‘Physical’ playoff teams model for Browns

Posted Jan 17, 2014

Senior Editor Vic Carucci says that in their search for a new head coach, the Browns can’t overlook the importance of upgrading their running game.

The general thinking behind the Browns’ highest offseason priority – once they find a head coach, of course – goes as follows: get the quarterback position right, and all will be fine.

It has a great deal of merit.

The NFL is, after all, a quarterback-driven league. For further proof, one only needs to look at Sunday’s conference championship games where the two best quarterbacks in the history of the game, Denver’s Peyton Manning and New England’s Tom Brady, square off for the AFC title, and two of the NFL’s top young quarterbacks, San Francisco’s Colin Kaepernick and Seattle’s Russell Wilson, face each other for the NFC crown.

The Browns will enter May’s draft with an eye toward finding, once and for all, their franchise passer and they’ll look to their new coach and coaching staff to do their part to help him become a dynamic force.

But they can’t forget another area of their offense in dire need of improvement: their running game.

The Browns finished tied with the Steelers for 27th in the league in rushing offense, and that doesn’t even begin to describe the disaster that was their efforts to move the ball on the ground.

The Browns never had a legitimate starting running back, including Trent Richardson, whom they traded to Indianapolis (where he also struggled) two games into the season. Their offensive line never provided a consistent push to help give the backs they had a whole lot of running room. By the end of the season, the Browns’ most promising ball-carriers were one they added late in the year, Edwin Baker, and one who never saw field, Dion Lewis, who suffered a season-ending broken leg in the preseason.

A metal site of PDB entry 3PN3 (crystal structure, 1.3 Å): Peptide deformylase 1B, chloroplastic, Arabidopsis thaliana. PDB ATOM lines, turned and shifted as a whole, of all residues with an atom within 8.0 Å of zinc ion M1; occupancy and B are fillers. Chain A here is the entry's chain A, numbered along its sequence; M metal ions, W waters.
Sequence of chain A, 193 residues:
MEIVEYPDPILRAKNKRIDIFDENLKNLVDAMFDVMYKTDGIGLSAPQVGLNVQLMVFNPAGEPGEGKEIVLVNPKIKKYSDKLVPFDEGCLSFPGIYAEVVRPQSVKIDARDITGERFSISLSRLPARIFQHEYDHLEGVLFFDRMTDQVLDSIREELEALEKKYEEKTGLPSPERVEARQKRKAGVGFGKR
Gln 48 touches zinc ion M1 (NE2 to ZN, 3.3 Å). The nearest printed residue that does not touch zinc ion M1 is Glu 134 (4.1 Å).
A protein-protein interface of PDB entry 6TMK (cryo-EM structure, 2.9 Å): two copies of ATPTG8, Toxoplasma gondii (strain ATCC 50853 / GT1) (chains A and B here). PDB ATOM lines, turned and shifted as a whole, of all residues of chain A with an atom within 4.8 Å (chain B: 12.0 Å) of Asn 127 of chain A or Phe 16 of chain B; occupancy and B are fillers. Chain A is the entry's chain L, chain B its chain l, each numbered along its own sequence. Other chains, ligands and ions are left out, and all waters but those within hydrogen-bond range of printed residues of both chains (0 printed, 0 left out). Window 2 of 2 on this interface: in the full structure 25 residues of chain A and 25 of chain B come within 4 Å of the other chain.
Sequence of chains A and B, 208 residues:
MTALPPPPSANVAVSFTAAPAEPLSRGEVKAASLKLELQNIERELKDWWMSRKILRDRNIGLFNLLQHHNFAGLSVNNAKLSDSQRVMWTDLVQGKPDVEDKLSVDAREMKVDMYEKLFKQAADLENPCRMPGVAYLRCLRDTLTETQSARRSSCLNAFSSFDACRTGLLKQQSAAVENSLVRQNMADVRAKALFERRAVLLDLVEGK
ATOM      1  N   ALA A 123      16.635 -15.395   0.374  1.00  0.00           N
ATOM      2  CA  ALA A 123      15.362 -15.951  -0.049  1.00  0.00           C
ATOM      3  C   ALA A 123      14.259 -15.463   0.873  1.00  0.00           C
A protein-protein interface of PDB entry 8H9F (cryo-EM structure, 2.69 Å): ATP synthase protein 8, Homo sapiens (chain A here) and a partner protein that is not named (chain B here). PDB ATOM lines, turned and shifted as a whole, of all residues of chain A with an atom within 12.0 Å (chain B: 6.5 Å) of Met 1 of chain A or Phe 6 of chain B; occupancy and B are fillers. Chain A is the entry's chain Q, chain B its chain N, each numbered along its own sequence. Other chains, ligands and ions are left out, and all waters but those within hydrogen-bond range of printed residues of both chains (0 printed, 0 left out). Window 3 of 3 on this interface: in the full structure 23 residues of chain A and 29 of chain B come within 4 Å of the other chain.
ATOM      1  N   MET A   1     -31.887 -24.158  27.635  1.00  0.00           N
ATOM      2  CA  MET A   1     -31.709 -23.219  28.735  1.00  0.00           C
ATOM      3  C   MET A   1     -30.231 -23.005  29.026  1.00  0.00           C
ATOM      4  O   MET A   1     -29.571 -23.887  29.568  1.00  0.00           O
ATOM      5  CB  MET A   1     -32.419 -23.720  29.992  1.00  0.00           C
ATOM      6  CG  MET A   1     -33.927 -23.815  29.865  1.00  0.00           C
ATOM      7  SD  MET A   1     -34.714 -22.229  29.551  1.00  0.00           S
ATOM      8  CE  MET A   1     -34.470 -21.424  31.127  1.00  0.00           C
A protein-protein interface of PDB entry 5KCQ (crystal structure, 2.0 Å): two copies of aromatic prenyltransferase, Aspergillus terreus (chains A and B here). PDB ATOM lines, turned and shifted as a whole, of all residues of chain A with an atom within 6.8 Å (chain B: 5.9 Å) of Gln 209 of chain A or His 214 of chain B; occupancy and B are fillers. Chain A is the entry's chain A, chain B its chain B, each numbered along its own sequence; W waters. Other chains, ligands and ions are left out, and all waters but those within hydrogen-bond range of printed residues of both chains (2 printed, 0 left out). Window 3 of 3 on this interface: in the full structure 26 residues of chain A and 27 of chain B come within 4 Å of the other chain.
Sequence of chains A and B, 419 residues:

Rebuilding the Browns’ offense might start at quarterback and focus heavily on the passing game.

But it can’t stop there.

Besides top-notch quarterbacking, another thing the NFL’s final four teams have in common is that they utilized run-oriented game plans to advance to Sunday’s games. Their offensive lines were physical and punishing, as were their backs.

Who would have ever believed that Brady would be a virtual afterthought compared with LeGarrette Blount, who made history by rushing for 166 yards and four touchdowns to lead the Patriots to a 43-22 divisional-round victory against the Colts?

Who would have ever believed that Manning would need every bit of the 133 rushing yards that Knowshon Moreno and Montee Ball provided in the Broncos’ 24-17 divisional-round triumph against the Chargers?

Marshawn Lynch paved the way for the Seahawks’ 23-15 divisional-round win against New Orleans, while Frank Gore ran for a solid 84 yards in the 49ers’ 23-10 divisional-round victory at Carolina.

The Patriots, Broncos, 49ers, and Seahawks demonstrated that contending for a championship can’t be solely achieved with big plays through the air.

The Browns’ new coaches need to do their part to deliver offensive balance.

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